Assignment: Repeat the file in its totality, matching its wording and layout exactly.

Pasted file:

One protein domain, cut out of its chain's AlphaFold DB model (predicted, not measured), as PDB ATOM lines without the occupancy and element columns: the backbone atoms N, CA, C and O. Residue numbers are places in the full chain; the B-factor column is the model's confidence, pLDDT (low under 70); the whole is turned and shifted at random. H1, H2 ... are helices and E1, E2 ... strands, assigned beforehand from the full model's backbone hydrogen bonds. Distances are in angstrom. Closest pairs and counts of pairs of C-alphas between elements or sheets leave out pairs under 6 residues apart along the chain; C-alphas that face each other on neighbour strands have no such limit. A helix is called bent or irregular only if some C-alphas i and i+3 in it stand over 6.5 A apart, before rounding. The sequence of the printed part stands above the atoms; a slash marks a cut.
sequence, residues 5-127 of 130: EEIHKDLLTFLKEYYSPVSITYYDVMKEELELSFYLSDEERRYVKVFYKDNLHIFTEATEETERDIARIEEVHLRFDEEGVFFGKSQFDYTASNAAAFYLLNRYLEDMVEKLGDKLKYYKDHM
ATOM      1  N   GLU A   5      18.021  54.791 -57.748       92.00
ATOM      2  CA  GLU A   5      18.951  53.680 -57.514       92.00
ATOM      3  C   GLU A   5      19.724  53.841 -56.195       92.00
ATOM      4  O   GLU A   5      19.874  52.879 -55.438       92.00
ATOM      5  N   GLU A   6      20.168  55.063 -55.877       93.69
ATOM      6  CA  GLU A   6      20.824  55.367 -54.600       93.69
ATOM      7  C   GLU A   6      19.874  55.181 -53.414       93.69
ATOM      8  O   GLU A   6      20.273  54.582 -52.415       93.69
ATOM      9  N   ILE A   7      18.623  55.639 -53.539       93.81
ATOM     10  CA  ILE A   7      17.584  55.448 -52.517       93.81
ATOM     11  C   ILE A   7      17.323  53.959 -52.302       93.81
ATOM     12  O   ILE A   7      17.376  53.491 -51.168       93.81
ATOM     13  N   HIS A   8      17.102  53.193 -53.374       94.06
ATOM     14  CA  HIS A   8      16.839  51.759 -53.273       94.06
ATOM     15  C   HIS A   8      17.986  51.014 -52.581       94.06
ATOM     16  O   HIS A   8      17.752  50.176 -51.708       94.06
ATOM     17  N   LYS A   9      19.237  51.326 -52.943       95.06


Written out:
One protein domain, cut out of its chain's AlphaFold DB model (predicted, not measured), as PDB ATOM lines without the occupancy and element columns: the backbone atoms N, CA, C and O. Residue numbers are places in the full chain; the B-factor column is the model's confidence, pLDDT (low under 70); the whole is turned and shifted at random. H1, H2 ... are helices and E1, E2 ... strands, assigned beforehand from the full model's backbone hydrogen bonds. Distances are in angstrom. Closest pairs and counts of pairs of C-alphas between elements or sheets leave out pairs under 6 residues apart along the chain; C-alphas that face each other on neighbour strands have no such limit. A helix is called bent or irregular only if some C-alphas i and i+3 in it stand over 6.5 A apart, before rounding. The sequence of the printed part stands above the atoms; a slash marks a cut.
sequence, residues 5-127 of 130: EEIHKDLLTFLKEYYSPVSITYYDVMKEELELSFYLSDEERRYVKVFYKDNLHIFTEATEETERDIARIEEVHLRFDEEGVFFGKSQFDYTASNAAAFYLLNRYLEDMVEKLGDKLKYYKDHM
ATOM      1  N   GLU A   5      18.021  54.791 -57.748       92.00
ATOM      2  CA  GLU A   5      18.951  53.680 -57.514       92.00
ATOM      3  C   GLU A   5      19.724  53.841 -56.195       92.00
ATOM      4  O   GLU A   5      19.874  52.879 -55.438       92.00
ATOM      5  N   GLU A   6      20.168  55.063 -55.877       93.69
ATOM      6  CA  GLU A   6      20.824  55.367 -54.600       93.69
ATOM      7  C   GLU A   6      19.874  55.181 -53.414       93.69
ATOM      8  O   GLU A   6      20.273  54.582 -52.415       93.69
ATOM      9  N   ILE A   7      18.623  55.639 -53.539       93.81
ATOM     10  CA  ILE A   7      17.584  55.448 -52.517       93.81
ATOM     11  C   ILE A   7      17.323  53.959 -52.302       93.81
ATOM     12  O   ILE A   7      17.376  53.491 -51.168       93.81
ATOM     13  N   HIS A   8      17.102  53.193 -53.374       94.06
ATOM     14  CA  HIS A   8      16.839  51.759 -53.273       94.06
ATOM     15  C   HIS A   8      17.986  51.014 -52.581       94.06
ATOM     16  O   HIS A   8      17.752  50.176 -51.708       94.06
ATOM     17  N   LYS A   9      19.237  51.326 -52.943       95.06